Observation Technique in Research
The observation method is defined as a technique for observing and describing a subject’s behaviour. It is a method of gathering pertinent facts and information via observation, as the name would imply. So the researcher must build a relationship with the participant and do so by immersing himself in their environment, it is also known as a participatory study. Only after that may record and gather data using the observation approach.
When you wish to prevent a mistake that might be brought on by bias during the assessment and interpretation procedures, you employ the observation approach. It is a technique for gathering factual information by observing a person and documenting it for subsequent study. Since it requires a study participant’s full consent, the observation data gathering approach is linked to a few ethical concerns.
Characteristics of Observation Method or Technique
The main characteristics of observations are:
- The process of observation is systematic: it is neither random nor unstructured. The duration of the monitoring period, the space between them, the number of observations, the location or circumstance of the observation, and the different observational techniques are all meticulously arranged. If certain aspects are to be investigated, such as the research of truthful conduct, sportsmanship, strategic orientation, etc. There are frequent systematic managements for regulating the issue.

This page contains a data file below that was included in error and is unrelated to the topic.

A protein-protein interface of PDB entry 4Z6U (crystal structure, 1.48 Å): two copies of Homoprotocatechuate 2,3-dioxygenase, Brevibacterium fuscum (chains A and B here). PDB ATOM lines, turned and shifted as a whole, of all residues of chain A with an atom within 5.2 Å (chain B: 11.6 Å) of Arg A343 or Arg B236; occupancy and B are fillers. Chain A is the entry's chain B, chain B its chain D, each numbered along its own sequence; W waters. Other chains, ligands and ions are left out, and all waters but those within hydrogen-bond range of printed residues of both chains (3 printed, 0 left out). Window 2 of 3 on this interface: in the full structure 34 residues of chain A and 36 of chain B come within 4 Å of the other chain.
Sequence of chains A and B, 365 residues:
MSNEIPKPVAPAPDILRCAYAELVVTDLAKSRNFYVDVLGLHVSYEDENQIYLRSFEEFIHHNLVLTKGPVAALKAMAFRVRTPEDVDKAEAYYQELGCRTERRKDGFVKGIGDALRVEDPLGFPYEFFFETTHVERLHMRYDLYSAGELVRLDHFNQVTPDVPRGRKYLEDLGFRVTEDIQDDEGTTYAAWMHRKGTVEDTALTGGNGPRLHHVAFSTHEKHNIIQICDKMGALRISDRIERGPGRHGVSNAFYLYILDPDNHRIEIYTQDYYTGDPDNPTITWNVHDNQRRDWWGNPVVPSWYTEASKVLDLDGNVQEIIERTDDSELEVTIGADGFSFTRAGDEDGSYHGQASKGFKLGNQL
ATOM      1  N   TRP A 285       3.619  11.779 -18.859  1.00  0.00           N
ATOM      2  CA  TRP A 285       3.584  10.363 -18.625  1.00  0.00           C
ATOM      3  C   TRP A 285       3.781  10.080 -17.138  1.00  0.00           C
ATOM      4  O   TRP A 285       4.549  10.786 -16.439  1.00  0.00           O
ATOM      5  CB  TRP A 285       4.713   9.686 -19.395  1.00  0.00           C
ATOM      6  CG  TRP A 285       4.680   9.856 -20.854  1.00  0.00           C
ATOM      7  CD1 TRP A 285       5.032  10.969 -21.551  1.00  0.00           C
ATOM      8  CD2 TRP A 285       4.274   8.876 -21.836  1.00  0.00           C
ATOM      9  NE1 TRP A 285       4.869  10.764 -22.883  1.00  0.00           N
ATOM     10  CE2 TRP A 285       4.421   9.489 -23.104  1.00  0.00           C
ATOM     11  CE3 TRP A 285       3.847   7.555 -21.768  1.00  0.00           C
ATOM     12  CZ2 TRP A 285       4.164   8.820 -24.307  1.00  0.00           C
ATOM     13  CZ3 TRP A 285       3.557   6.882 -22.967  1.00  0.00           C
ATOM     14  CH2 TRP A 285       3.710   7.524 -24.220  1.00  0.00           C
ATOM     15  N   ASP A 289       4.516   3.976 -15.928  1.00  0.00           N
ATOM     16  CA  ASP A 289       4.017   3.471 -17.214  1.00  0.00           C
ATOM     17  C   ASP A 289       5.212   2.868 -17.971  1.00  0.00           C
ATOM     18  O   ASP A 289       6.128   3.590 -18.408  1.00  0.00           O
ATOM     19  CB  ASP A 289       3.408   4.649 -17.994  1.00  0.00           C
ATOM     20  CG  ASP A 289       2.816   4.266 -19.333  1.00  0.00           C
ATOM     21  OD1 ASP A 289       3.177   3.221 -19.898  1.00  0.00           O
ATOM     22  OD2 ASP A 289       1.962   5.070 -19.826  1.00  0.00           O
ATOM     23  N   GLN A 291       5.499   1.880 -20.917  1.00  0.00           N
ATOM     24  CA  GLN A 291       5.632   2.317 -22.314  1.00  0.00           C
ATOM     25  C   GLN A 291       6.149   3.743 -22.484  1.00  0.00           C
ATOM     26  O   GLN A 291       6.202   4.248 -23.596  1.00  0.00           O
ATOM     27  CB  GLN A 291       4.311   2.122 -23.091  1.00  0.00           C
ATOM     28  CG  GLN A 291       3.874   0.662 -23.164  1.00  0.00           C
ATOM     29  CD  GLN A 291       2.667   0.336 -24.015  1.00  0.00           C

- Observation is Specific: It involves more than merely scanning the area for generic traits of societal conduct. Instead, it focuses on those particular features of the overall situation that are seen to be relevant from the viewpoint of the study’s goal. The scientific observation should seek certain specific things which fulfil the objective of the study to save time, cost, and observational labour.
- Observation is Objective: Observation should, to the greatest extent feasible, be honest and unbiased. Generally speaking, a theory should direct it. The spectator must uphold their moral objectivity. He must view a theory as something that has to be verified. To change from his original goal when it seems unavoidable, he must simultaneously keep a flexible mentality.
- Observation is Quantitative: Since many significant events cannot be measured, it has become practically necessary to do so to improve the accuracy of observations and to make it easier to analyze them. Since quantitative data is absolute and may therefore be further understood objectively while qualitative data is subjective, even quality needs to be translated into quantity.
- Stated Goals: The observation must have some clearly stated goals. Before starting the real observation procedure, it has to be precisely specified. Without the right purposes and goals, observation will be inefficient and costly.
- Observation is Verifiable: The outcome of an observation may be reviewed and confirmed. The observation must be validated using the normal accuracy, relevance, and accessibility standards. By comparing the results of other observers and conducting the study again, it could be able to confirm the outcomes of the observation.
Advantages and Disadvantages of Observation Technique: